SOURCE: Childbirth Connection

March 20, 2006 13:00 ET

New National Survey Results From Mothers Refute Belief That Women Are Requesting Cesarean Sections Without Medical Reason

Mothers Who Gave Birth in 2005 Reported Pressures From Health Professionals to Have Cesarean Sections

WASHINGTON, DC -- (MARKET WIRE) -- March 20, 2006 -- Only one woman (0.08%) of more than 1,300 surveyed who might have chosen an initial or "primary" cesarean without medical reason did so, according to Listening to Mothers® survey data released today by Childbirth Connection, a leading national not-for-profit organization that works to improve the quality of maternity care for women and families. In addition, nearly 10 percent of survey respondents reported feeling pressure from a health professional to have a cesarean delivery, vastly outweighing the pressure from mothers to have one.

And, while nearly three-quarters of mothers believed that they themselves should make childbirth decisions after considering the advice of their caregivers -- assuming there are no medical complications -- 42% believed that the current malpractice environment leads providers to perform cesarean sections that are not really needed to avoid being sued.

Eighty-one percent of mothers stated that before consenting to a cesarean section, it is necessary to know every possible complication, and 17% felt it necessary to know most complications. By contrast, most mothers who had cesareans were poorly informed about specific complications of cesarean section. Close to half of survey participants (42% to 45%) were "not sure" about how to reply to four statements about complications of cesareans, and 21% to 33% responded incorrectly.

"Mothers have spoken: they are not electing to have cesareans without medical reason. Virtually all who had primary cesareans believed there was a valid medical reason for the surgery. This indicates that mothers do not understand the degree to which legal, financial, clinical and other factors are impacting their care. Policy makers, health professionals and women themselves must confront factors leading to avoidable cesareans," stated Maureen Corry, MPH, Executive Director, Childbirth Connection.

Mothers were asked to express their views about whether women's preferences for a cesarean or vaginal birth should be honored. Eighty-five percent agreed that a woman with a previous cesarean should be able to have a vaginal birth after cesarean (VBAC) if she wants one, and only 5% disagreed.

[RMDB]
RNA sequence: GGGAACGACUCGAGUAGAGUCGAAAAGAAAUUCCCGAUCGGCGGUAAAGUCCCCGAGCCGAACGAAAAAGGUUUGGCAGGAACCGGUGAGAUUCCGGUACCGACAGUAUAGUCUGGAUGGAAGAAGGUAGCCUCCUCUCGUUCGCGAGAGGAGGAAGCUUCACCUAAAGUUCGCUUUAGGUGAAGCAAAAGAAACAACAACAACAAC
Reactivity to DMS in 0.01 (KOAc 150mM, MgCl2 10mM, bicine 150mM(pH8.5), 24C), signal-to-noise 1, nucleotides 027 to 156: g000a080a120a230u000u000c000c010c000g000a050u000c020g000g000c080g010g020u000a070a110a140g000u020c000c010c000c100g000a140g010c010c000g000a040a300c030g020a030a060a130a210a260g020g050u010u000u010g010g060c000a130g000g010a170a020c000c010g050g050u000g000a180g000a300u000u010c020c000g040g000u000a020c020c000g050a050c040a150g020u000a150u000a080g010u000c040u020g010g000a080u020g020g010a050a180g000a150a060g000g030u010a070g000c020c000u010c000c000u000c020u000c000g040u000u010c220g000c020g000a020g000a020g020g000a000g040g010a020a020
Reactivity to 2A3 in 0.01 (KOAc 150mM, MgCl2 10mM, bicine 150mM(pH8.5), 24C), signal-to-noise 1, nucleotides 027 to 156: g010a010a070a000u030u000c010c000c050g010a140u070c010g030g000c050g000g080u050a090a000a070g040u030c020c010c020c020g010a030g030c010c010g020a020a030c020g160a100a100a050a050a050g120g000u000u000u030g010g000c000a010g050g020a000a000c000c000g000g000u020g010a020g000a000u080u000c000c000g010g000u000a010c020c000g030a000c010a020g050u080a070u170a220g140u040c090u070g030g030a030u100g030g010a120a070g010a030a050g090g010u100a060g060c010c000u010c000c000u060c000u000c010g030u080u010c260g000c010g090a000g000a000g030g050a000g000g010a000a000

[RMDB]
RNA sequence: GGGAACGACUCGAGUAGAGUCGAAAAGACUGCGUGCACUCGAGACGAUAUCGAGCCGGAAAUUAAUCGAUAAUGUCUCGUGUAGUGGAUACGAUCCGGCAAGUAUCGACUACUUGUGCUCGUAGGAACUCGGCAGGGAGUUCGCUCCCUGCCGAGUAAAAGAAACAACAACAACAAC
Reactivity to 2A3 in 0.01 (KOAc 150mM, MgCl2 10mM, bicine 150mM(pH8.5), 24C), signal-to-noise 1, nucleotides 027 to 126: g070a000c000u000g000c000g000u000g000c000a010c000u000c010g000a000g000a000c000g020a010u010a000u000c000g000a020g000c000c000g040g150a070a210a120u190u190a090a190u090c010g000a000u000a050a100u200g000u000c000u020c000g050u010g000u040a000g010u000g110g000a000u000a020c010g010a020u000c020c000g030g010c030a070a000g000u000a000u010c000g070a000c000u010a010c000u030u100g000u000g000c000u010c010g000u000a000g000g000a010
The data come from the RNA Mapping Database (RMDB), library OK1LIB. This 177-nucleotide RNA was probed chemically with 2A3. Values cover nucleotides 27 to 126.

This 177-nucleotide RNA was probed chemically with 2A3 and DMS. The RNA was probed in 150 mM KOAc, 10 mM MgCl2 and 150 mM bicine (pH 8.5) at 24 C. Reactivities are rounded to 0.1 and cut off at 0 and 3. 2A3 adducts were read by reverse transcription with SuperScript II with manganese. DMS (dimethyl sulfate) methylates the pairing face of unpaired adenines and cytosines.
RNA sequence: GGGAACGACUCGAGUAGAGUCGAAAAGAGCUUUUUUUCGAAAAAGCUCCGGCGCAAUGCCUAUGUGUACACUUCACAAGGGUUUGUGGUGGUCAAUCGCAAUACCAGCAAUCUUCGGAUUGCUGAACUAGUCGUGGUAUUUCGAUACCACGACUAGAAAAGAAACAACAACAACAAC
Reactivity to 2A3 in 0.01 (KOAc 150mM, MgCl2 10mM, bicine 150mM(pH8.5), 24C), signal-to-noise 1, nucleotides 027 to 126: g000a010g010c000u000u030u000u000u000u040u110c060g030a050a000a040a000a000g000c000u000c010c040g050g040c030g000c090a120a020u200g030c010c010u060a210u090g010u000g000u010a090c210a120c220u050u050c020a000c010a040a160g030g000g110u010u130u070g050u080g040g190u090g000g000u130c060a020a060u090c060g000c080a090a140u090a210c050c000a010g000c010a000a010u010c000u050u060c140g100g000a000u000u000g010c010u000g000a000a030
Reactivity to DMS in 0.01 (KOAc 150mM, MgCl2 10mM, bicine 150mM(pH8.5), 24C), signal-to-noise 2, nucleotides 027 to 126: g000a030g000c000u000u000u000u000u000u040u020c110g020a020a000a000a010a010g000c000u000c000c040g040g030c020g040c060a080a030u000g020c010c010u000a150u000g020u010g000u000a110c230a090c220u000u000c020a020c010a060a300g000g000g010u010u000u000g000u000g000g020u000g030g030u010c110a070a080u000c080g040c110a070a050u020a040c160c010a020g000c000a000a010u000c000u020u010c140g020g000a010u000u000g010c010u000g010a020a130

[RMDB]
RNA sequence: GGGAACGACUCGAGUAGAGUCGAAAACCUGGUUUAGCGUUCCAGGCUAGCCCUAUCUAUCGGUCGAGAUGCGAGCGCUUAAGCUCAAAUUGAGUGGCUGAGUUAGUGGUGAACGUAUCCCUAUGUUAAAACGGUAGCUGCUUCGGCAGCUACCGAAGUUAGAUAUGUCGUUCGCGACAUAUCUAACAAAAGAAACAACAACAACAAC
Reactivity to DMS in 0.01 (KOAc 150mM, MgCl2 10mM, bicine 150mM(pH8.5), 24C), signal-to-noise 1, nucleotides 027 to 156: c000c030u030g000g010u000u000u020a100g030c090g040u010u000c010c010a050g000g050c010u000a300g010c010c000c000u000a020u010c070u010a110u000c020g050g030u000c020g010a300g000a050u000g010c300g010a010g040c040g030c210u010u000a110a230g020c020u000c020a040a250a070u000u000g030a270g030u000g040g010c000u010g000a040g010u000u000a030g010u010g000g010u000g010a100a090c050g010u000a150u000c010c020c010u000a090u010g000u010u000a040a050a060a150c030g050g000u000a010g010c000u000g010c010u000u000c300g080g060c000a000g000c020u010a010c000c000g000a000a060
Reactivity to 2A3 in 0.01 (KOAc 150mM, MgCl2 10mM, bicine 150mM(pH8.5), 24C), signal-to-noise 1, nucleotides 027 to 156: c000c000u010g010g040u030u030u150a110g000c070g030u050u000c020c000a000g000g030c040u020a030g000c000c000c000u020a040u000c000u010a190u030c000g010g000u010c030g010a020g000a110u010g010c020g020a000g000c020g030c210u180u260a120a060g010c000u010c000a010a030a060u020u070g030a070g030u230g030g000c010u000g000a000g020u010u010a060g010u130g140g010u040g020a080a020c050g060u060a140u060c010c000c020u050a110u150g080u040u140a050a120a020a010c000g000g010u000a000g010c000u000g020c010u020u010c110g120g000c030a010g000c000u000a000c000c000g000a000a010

However, the survey found that last year most women with a previous cesarean had no recourse but surgery for giving birth. Just 12% of women with a previous cesarean had a VBAC. Of the remaining women who had a repeat cesarean, 45% were interested in the option of VBAC, but more than half (56%) of them were denied this option, primarily because their caregiver (45%) or hospital (23%) was unwilling to do a VBAC.

"Despite lots of talk about women's choice and cesarean section, the Listening to Mothers survey clarifies that virtually no women are choosing to have a first, or 'primary,' cesarean without medical reason, and many women's choices about how to give birth after they have had a cesarean are not being honored," said Carol Sakala, PhD, MSPH, Director of Programs, Childbirth Connection. "Denying women the option of vaginal birth after cesarean is a major factor in our escalating national cesarean rate."

About the Survey

The Listening to Mothers survey reached nearly 1,600 U.S. women 18-45 who gave birth in a hospital to a single infant in 2005, with the infant still living at the time of the survey. The survey was carried out in partnership with Lamaze International and conducted by Harris Interactive®.

Childbirth Connection (formerly Maternity Center Association) is a national not-for-profit organization that uses research, education and advocacy to improve maternity care for all women and their families. For up-to-date evidence-based maternity care information and resources for women and health professionals, visit

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